While they declined to reveal how many orders they have received, they say they’ve donated around 1,200 meals within two weeks. This includes pledges by customers, which make up 50 percent of the total meals prepared each week.

“We are not trying to be a charity organisation and ask for donations. But if people want to pledge meals for the less fortunate, we will fulfill the orders for them. There was an anonymous customer who donated 1,000 packets of biryani,” shares Popo.

The lads have signed up with York Hill resident volunteers to distribute the meals to lower-income neighbourhoods and also deliver meals to foreign workers’ dorms.

Opening a central kitchen to ramp up production

What was supposed to be a pastime for the duo has turned into a full-time job. They have “reached full capacity for a home-based business” and are moving into a central kitchen so they can cater to more people. Having a professional licensed kitchen also means they can hire extra help to step up production and apply for halal certification for their business.

“We cannot reveal any details but are close to signing a lease. We hope to move into the kitchen in about three weeks,” shares A.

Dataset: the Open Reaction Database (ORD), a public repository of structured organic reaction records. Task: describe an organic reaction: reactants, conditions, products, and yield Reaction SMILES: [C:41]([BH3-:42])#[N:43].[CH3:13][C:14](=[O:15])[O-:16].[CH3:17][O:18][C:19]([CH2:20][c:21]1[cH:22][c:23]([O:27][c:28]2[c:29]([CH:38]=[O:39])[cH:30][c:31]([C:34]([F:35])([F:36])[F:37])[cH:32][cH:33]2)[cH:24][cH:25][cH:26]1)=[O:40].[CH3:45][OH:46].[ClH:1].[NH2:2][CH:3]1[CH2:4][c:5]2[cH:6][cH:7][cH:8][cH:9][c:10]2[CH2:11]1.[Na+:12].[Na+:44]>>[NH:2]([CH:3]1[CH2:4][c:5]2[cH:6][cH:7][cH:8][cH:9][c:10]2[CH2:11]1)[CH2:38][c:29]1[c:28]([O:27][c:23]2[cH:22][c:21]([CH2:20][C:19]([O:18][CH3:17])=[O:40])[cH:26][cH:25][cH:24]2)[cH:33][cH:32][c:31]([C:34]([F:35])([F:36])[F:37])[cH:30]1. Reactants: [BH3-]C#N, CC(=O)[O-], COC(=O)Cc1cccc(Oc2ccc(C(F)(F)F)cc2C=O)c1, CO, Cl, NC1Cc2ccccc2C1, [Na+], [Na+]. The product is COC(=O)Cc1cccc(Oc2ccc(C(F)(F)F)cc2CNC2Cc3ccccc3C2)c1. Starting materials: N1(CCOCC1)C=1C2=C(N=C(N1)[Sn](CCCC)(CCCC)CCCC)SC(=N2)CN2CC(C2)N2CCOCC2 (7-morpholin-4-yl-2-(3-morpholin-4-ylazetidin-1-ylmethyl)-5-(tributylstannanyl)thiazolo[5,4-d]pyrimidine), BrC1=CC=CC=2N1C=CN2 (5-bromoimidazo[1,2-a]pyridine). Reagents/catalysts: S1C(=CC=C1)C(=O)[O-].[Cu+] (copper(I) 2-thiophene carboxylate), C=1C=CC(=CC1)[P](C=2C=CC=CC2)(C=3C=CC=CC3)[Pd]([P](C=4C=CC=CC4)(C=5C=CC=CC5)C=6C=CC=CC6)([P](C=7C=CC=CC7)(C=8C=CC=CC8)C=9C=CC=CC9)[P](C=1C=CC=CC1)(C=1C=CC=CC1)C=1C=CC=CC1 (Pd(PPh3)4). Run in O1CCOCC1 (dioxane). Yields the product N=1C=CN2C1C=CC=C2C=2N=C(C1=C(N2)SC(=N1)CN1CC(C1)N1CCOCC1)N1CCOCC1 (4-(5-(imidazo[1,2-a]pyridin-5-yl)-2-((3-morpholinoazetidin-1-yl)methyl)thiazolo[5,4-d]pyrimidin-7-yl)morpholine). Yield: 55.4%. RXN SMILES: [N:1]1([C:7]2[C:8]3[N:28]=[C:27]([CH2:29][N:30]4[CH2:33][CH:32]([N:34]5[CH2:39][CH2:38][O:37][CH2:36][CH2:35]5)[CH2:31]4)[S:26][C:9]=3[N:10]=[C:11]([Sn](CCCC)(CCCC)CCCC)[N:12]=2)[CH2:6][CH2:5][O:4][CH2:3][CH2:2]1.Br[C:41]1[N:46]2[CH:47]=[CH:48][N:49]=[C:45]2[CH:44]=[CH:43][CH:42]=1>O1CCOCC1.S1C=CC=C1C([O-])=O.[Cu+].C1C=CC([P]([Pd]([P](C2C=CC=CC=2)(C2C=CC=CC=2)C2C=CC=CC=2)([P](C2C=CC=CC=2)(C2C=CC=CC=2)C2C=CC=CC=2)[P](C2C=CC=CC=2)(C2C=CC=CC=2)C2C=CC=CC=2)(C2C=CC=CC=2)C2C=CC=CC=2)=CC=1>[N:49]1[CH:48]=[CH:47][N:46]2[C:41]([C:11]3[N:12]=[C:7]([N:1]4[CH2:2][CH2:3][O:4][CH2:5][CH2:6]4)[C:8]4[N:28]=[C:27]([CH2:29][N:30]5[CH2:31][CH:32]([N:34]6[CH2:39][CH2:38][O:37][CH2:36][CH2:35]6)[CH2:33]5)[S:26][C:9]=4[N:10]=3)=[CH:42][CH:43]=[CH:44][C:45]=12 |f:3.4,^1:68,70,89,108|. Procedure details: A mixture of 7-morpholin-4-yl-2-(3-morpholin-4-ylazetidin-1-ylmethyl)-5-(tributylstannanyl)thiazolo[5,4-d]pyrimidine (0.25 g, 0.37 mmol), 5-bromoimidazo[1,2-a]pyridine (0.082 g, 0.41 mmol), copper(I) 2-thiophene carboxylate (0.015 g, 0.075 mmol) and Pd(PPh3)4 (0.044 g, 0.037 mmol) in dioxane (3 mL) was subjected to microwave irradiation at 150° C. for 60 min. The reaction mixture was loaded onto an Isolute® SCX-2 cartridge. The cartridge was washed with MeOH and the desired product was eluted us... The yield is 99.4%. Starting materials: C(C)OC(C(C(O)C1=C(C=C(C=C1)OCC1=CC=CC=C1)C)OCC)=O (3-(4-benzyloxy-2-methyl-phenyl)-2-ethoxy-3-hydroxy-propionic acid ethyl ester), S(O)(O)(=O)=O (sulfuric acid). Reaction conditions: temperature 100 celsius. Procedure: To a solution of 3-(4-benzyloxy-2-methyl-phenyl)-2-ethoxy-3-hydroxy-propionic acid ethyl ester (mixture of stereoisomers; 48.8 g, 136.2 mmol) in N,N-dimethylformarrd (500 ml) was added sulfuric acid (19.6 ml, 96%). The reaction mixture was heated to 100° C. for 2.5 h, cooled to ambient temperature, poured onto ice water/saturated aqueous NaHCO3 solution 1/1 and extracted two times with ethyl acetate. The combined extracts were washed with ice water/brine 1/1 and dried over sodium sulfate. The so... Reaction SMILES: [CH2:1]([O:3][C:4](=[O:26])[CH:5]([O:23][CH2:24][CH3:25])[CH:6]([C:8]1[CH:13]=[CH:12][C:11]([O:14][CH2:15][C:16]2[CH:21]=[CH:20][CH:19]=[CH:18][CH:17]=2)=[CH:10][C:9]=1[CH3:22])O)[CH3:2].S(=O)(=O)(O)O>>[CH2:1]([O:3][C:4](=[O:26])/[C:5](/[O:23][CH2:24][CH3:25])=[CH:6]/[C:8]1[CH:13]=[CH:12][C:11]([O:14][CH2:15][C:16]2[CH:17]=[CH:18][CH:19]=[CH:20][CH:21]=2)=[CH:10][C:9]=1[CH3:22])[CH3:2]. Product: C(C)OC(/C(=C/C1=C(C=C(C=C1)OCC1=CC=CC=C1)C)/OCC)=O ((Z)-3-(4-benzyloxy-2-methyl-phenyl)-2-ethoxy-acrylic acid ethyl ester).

“It’d be great if people can share good deals for renovation and equipment. I am not looking for sponsors, I am funding this whole expansion myself,” he adds. 

So far, A has invested around $5,000 in the biz, which he says is “sustainable”. “We are losing around $1,000 a week, but that’s because we keep buying new equipment to improve production. If sales double, we will break even in no time,” he reasons. “This is why we need community support. In future, I hope we can partner with small businesses by offering their products and this will help grow their businesses too.”

Place orders at twodollarbiryani via WhatsApp at 84398926. Additional $10 for delivery island-wide. More info on Tiktok and Instagram.

Photos: twodollarbiryani